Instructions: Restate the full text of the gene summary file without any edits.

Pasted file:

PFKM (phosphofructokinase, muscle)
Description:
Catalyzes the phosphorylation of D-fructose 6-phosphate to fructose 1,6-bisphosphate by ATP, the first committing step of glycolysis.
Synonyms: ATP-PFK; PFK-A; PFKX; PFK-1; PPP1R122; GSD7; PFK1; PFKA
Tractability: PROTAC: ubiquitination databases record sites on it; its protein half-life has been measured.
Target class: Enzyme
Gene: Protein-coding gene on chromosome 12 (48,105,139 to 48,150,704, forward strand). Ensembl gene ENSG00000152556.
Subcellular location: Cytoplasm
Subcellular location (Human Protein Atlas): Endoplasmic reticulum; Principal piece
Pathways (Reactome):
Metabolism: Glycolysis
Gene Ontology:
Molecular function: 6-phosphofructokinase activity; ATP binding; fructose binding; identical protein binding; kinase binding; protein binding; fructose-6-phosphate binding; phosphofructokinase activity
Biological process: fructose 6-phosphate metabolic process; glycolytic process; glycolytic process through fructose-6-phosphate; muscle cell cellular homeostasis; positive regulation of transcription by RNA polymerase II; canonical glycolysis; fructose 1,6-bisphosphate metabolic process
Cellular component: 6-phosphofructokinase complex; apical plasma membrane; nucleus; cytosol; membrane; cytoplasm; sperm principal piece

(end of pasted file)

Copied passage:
PFKM (phosphofructokinase, muscle)
Description:
Catalyzes the phosphorylation of D-fructose 6-phosphate to fructose 1,6-bisphosphate by ATP, the first committing step of glycolysis.
Synonyms: ATP-PFK; PFK-A; PFKX; PFK-1; PPP1R122; GSD7; PFK1; PFKA
Tractability: PROTAC: ubiquitination databases record sites on it; its protein half-life has been measured.
Target class: Enzyme
Gene: Protein-coding gene on chromosome 12 (48,105,139 to 48,150,704, forward strand). Ensembl gene ENSG00000152556.
Subcellular location: Cytoplasm
Subcellular location (Human Protein Atlas): Endoplasmic reticulum; Principal piece
Pathways (Reactome):
Metabolism: Glycolysis
Gene Ontology:
Molecular function: 6-phosphofructokinase activity; ATP binding; fructose binding; identical protein binding; kinase binding; protein binding; fructose-6-phosphate binding; phosphofructokinase activity
Biological process: fructose 6-phosphate metabolic process; glycolytic process; glycolytic process through fructose-6-phosphate; muscle cell cellular homeostasis; positive regulation of transcription by RNA polymerase II; canonical glycolysis; fructose 1,6-bisphosphate metabolic process
Cellular component: 6-phosphofructokinase complex; apical plasma membrane; nucleus; cytosol; membrane; cytoplasm; sperm principal piece